Urbana, Ill. – When Taher Saif, professor of mechanical science and engineering, joined Illinois over two decades ago, he thought he would use his skills to help people – by improving their vehicles and cell phones – but just a few years later, he realized his expertise could be put towards another cause: fighting cancer.
Saif spent his early career in applied mathematics, where his lab work focused on solving equations and developing micro-electro-mechanical systems, or MEMS. An Illinois colleague asked Saif if he could apply his research to test the viability of embryos to determine success after implantation in women seeking fertility treatments.
“I had no connection with biology or human health … I took him up on the offer because I thought this was an opportunity to help people,” Saif said.
Saif was having difficulties on this project, so he reached out to a renowned scientist at Harvard in the field, Professor Donald Ingber, who sent him a postdoc to teach him how to “pluck the right string” and get the results his team was looking for.
“That was the beginning of my journey into biology – using the sensors I was developing for cars and aircrafts to test biological specimans for human needs. I got really fascinated by it. I could see how lives can be changed,” Saif said.
When Saif decided to switch gears, literally, to tackle human health issues, he immediately thought of improving outcomes for cancer patients.
“As I started to read and learn more and more, cancer became a focus for me. My father had passed away from pancreatic cancer. It’s really, really painful – for both the patient and the family. He suffered for three years … and even then, I thought that I needed to do something about it so that others would not suffer that way,” Saif said.
For the past decade, Saif’s lab has been working on an extensive cancer research project to better understand the effect of tumor stiffness and force of tumor cells. His current cancer projects have primarily focused on colon cancer, though it has implications for a number of other cancers.
Colon tumors are made up of both cancerous and stromal cells that make up a significant part of the tumor. The cancer cells recruit normal fibroblasts, transforming them into cancer associated fibroblasts (CAFs) or “slave cells” that produce growth factors and alter the tumor microenvironment – promoting tumor metastasis.
“The CAFs, together with other stromal cells, begin to provide what the cancer cells need to go through the metastatic journey – they detach from one another, get into the bloodstream, and then they go into other organs and spread the cancer,” Saif said. “If you can detect the cancer ahead of time, you can then take out the tumor and treat the cancer. But once it’s metastasized, it’s much harder to treat and survival rates decrease.”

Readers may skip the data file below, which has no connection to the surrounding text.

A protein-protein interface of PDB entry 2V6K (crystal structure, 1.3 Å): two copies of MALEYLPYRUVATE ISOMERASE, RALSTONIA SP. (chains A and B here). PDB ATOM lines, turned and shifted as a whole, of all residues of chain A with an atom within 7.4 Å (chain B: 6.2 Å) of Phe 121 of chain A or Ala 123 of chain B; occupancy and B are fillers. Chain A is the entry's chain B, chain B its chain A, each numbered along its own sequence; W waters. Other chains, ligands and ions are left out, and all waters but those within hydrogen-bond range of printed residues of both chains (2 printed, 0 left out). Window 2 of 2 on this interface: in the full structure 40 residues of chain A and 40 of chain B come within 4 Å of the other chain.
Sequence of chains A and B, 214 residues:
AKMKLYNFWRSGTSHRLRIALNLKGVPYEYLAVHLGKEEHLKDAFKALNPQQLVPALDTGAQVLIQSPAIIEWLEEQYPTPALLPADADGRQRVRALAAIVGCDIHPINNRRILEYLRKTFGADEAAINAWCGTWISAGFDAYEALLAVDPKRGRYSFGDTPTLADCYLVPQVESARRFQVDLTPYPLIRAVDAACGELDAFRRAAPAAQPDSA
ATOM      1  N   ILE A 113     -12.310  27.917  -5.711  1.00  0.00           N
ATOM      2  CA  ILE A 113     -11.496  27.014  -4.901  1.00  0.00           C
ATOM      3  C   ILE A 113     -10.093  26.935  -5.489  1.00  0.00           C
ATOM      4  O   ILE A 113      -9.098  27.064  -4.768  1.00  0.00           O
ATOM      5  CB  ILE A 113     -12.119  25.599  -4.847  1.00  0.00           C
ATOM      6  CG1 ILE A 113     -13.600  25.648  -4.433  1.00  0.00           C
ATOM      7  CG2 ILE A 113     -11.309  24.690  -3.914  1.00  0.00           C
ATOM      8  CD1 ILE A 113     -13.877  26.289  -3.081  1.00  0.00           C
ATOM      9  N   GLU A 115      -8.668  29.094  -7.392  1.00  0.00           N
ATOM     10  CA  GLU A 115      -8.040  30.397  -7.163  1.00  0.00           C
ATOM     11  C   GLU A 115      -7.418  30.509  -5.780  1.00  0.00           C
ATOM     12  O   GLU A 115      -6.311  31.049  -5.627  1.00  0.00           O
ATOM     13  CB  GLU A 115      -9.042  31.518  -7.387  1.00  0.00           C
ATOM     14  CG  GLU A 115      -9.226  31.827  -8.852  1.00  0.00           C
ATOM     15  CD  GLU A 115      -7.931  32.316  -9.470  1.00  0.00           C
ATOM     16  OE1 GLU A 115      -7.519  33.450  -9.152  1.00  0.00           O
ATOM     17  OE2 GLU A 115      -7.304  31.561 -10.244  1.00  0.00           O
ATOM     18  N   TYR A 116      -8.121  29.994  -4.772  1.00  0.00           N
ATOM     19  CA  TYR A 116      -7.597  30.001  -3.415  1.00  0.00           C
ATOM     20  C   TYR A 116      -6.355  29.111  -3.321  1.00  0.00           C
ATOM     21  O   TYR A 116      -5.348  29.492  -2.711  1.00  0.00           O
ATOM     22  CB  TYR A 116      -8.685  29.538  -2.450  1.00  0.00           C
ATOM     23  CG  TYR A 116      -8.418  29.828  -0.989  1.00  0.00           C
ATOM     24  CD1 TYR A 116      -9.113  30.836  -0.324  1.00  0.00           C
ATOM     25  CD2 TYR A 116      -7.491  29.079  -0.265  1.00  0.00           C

Surgery is the frontline treatment for patients diagnosed with colon cancer, so Saif was able to partner with clinics like Carle Foundation Hospital to collect tissue samples and study the interactions between cancer cells and slave cells.
“We began to think that as the CAFs made the tumors harder and more stiff, they also created a higher and higher mechanical contractile force. The increasing force can then lead to larger releases of biochemicals that aid the cancer cells,” Saif said.
His lab group has also partnered with the University of Illinois Chicago hospital to study pancreatic cancer cells and with the Mayo Clinic to study lung and prostate cancer tumors. Again and again, using instruments developed by his lab, they discovered that the tumors all had similar attributes. The Saif Lab hypothesized that targeting the slave cells will take away the metastatic abilities of the cancer cells, allowing treatments to be more effective.
A Cancer Center at Illinois Planning Grant award allowed Saif to push this research to where it is today – and its next steps could have an impact on how cancer is treated in the future.
“When you are thinking about an idea, but there is no proof of concept, Cancer Center at Illinois grants are the only ones that allow you to take the risks. When I started to develop the sensors, I had no proof of concept, just an idea. All of these ideas could have gone down the drain without the grant funding,” Saif said.
The grant allowed Saif to work with collaborators to develop the high-resolution sensor that could measure single CAF activities. The work was recently published in Science Advance titled “A novel method for sensor-based quantification of single/multicellular force dynamics and stiffening in 3D matrices.”
This foundational research lays the groundwork to begin targeting the slave cells surrounding the cancer cells. Removing the metastatic abilities of the cancer cells would allow for clinicians to more effectively treat cancer – reducing cancer re-occurrence rates and, ultimately, saving lives.
“Every one of us knows someone who has cancer or has died from cancer, and every single person that we know, knows someone else who’s going through a cancer diagnosis … that’s the motivation for me to pursue cancer research,” Saif said.
Taher Saif is the Edward William and Jann Marr Gutgsell Professor in Mechanical Science and Engineering. He has affiliate appointments with the Micro and Nanotechnology Lab, Beckman Institute for Advanced Science and Technology, the Carl R. Woese Institute for Genomic Biology and in the departments of Bioengineering and Biomedical and Translational Sciences. Saif received a 2019 planning grant from the CCIL for his proposal titled “A 3-D In Vitro Biomimetic Tumor Microenvironment Integrated with a Micro Sensor Platform.” His research team included CCIL members Kim Selting, associate professor of veterinary medicine, and Mohammed El-Kebir, assistant professor of computer sciences.
Access the full paper here: https://advances.sciencemag.org/content/7/15/eabf2629
– Written by Jordan Goebig, Communications Coordinator